You didn’t become a coach to lecture others. Being a coach and workshop leader means you are a facilitator of learning (and action-taking) through storytelling.
When you’re preparing for your workshop, you’ll want to align the content with a theme that runs from start to finish. Your intro should get the immediate attention of your attendees. Use a little humor if that comes to you naturally. Tell your story; share your “why.” Share something memorable that will be hard for them to forget. Something that will compel them to call up their spouse or BFF and share immediately as they drive home.
Workshop Tip #3: Get to Know the Group
Put simply, I’ve always been obsessed with getting to know the people in my audiences at workshops I’m running. I want to know their motivation for attending, what they hope to gain (so that I can deliver it!), and what they need the most help with right now. When you’re running workshops, it’s a good idea to immerse yourself in the culture of your attendees. For example, read the papers and magazines they read; find out what topics interest them (besides healthy habits if you’re using these list-building workshops). Are they coffee drinkers or tea drinkers? What are their values? This doesn’t have to be a research project. Getting to know the can be as easy as speaking with the facility host or arriving early and talking with a few people to find out what’s new in current affairs in their world. This helps you build rapport, and you’ll be able to demonstrate you’re not just there to lecture – but to connect.
A workshop is not the same as a lecture.
A workshop is about establishing two way dialogue with room for flexibility and “off topic” discussion that provide feedback to individual questions or problems. Hence, it’s critical to make the group feel warm and welcome right from the start. You want them to feel okay with interrupting you if they have an “Aha” as you speak or need clarification on something. Providing them with “positive reinforcement” by encouraging and responding to their questions will only further your rapport-building and likelihood that they will know, like, and trust you – and view you as the one that can help them achieve their health-related goals.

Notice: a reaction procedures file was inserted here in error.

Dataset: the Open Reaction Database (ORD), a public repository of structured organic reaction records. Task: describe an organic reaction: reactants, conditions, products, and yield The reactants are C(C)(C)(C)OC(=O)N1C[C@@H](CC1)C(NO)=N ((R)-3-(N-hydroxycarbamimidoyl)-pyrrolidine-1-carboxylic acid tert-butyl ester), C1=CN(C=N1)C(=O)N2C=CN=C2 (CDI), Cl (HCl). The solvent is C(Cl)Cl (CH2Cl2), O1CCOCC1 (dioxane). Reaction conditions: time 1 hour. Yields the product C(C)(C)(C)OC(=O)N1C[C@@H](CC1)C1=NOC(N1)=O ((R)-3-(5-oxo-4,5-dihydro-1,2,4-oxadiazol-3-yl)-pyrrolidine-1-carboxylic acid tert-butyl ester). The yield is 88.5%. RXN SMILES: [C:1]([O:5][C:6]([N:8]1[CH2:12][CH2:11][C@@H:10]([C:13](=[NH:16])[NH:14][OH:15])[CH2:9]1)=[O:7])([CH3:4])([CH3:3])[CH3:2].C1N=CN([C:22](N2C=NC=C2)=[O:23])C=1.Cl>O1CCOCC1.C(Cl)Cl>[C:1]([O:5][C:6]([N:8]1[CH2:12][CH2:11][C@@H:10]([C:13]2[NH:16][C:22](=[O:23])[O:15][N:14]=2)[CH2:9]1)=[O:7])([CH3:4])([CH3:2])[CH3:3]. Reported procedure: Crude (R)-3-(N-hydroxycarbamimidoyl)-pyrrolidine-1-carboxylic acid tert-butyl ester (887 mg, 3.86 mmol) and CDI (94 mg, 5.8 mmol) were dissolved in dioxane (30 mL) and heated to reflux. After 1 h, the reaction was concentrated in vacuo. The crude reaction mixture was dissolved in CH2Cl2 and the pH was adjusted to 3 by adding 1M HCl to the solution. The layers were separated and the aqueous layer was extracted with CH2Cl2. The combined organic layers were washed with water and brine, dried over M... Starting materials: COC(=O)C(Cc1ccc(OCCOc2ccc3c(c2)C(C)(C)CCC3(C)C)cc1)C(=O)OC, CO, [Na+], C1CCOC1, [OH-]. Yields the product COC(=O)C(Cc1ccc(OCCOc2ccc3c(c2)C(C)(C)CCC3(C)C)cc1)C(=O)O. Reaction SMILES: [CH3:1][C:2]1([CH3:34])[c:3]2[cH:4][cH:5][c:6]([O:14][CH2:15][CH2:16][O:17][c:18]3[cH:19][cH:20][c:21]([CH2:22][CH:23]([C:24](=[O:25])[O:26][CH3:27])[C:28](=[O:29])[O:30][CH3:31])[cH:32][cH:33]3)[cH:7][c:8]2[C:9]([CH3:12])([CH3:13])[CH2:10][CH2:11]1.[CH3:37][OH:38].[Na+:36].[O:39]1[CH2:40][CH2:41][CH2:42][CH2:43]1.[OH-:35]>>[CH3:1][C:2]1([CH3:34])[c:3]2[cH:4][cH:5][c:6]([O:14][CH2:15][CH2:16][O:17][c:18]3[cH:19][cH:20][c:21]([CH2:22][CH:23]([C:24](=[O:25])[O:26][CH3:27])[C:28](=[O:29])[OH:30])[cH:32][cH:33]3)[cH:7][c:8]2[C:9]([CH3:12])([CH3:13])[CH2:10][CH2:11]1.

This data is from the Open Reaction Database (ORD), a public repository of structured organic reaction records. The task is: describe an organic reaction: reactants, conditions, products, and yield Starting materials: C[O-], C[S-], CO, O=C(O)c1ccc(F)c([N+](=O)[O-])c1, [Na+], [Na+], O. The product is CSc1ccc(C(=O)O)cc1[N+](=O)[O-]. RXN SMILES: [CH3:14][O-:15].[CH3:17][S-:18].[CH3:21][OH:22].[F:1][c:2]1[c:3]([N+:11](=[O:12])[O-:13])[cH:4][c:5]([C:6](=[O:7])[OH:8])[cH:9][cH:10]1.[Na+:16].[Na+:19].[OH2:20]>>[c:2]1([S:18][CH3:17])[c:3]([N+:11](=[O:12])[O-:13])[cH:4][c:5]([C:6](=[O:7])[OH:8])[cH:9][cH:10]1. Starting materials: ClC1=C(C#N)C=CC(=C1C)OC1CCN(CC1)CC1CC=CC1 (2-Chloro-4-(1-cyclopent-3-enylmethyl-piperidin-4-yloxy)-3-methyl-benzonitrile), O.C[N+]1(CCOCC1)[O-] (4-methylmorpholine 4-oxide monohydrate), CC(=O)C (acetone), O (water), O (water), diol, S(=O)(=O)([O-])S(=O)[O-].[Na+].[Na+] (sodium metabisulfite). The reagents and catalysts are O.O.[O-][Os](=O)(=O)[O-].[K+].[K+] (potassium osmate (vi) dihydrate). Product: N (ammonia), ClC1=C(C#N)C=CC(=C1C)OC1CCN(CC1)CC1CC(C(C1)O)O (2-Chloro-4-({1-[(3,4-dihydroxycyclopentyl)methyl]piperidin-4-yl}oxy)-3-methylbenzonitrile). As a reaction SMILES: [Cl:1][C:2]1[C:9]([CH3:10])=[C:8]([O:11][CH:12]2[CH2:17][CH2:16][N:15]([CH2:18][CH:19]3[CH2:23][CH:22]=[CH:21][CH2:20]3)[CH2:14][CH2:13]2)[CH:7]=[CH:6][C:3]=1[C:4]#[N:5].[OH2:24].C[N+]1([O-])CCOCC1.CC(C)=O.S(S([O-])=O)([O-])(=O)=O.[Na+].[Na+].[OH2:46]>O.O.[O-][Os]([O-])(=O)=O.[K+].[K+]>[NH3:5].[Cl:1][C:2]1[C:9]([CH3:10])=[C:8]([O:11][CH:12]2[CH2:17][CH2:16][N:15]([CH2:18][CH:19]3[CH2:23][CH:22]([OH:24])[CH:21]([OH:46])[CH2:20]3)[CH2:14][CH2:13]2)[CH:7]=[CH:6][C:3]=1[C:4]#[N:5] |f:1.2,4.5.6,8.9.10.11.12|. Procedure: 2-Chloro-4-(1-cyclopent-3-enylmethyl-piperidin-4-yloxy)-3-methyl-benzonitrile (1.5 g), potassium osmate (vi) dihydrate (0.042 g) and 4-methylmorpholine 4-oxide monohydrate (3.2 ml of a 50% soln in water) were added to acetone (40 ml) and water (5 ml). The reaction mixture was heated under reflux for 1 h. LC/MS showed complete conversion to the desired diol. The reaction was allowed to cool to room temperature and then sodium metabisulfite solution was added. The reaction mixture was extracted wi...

The best way to take the spotlight off of you is to get them talking.
As the workshop facilitator, you should always be cognizant of how many are in your group and how you can use that number for icebreakers or activities. Some ways to get engagement are to have individual shares asking each participant to answer a brief question. If the group size allows, have them break out into pairs or trios and do a few minutes of discussion on something and then have a “spokesperson” share with the larger group. Getting the group talking is a sure way to build engagement – and it allow you a few minutes here and there to take the “pressure” off of yourself. But when you ask a question, share your experience first and then turn to the group.